Trade unionists honoured for human rights work


Safeguarding the rights of working people is a labour of love for Janice Gairey.

Last Saturday, the Coalition of Black Trade Unionists (Toronto chapter) president was presented with the Bromley Armstrong award at the ninth annual Workers of Colour/Aboriginal Workers conference at the Ontario Federation of Labour (OFL) centre.

Established seven years ago by the Toronto & York Region Labour Council (TYRLC) which organizes the conference, the award is presented to the union’s affiliated local members who have demonstrated excellence in labour equity and human rights.

“The main reason I do this work is for my 16 grandchildren,” said Gairey who is the OFL’s Director of Human Rights. “There is no one that will ever stop me from doing this.”

Service Employees International Union (SEIU) and CBTU member Edwina Bascombe-Buhnai nominated Gairey for the prestigious award.

“Janice is a very strong motivator within our union and her leadership qualities are very valuable,” she said. “Others can do well to follow her lead and help make their unions and the labour movement stronger through active participation.”

The TYRLC also presented a recognition award to former International Brotherhood of Electrical Workers Local 353 president, Barry Stevens.

“This brother has had an amazing history of activism as an ally for equity and human rights issues,” said TYRLC president, John Cartwright. “He patiently and doggedly fought for an equity agenda in the construction union that over the years never had a history of leadership around equity and human rights fights.”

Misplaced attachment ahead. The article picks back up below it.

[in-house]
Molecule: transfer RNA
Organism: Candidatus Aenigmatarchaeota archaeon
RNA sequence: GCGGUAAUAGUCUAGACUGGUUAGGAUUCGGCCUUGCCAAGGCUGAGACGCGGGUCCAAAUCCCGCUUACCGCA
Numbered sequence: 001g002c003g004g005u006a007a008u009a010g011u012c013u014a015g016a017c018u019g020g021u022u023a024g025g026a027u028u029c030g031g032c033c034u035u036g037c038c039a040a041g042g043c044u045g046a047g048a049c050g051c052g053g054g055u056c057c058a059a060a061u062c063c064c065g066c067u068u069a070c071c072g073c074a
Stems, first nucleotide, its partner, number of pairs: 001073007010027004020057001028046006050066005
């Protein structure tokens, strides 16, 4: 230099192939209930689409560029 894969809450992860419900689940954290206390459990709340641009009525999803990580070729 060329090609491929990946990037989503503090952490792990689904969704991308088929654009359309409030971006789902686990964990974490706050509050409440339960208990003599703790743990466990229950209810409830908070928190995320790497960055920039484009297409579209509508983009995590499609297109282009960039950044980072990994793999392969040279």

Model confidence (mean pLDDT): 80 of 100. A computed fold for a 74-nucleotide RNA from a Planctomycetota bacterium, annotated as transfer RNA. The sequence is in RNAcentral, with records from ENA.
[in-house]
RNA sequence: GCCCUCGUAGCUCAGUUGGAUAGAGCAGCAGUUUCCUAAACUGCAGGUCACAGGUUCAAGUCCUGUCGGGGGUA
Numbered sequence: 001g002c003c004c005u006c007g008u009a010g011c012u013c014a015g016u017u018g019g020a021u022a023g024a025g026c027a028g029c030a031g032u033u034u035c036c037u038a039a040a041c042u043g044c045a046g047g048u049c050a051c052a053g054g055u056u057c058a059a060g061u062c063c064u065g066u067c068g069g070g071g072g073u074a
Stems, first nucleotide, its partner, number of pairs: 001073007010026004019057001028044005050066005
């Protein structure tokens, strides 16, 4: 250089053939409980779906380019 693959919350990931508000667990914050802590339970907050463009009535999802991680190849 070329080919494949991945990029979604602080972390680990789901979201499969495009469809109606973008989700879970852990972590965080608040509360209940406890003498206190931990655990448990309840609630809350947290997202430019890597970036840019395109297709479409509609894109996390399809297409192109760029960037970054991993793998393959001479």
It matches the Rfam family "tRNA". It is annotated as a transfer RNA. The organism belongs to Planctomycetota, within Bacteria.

In the conference’s keynote address, Councillor Kristyn Wong-Tam talked about the challenges and frustrations she has endured since entering City Hall last December.

She’s one of 15 women on the 45-member council.

“When I took office, I thought this was exciting and I would get the opportunity to work and build my city,” said the Toronto Centre-Rosedale councillor. “What I didn’t know at the time was that the incredible right-wing movement that took the mayor, his supporters and their brand of politics to City Hall was going to cause me and my progressive colleagues to be on a monthly basis all throwing ourselves under a bus trying to stop the gravy train.

“On the first day in office, there was the unilateral announcement to cancel Transit City…This is one the biggest mistakes in our generation…I will also never forget April 6, 2011. On that day, we received 48 hours notice of a special council meeting in which the mayor decided it was time to remove all the Toronto Community Housing board directors, tenant representatives and elected politicians assigned last December to sit on the board. We reduced the 13-person board to a one-man board.

“I come from the private sector and I have worked in real estate. I have never run into a corporation valued at $6 billion run by one man. The articles of incorporation were amended on the floor of council with 15 minutes notice. What we are seeing is a complete frontal assault on public services.”

Born in Hong Kong, Wong-Tam came to Toronto with her parents at age four and lived in public housing in Regent Park.

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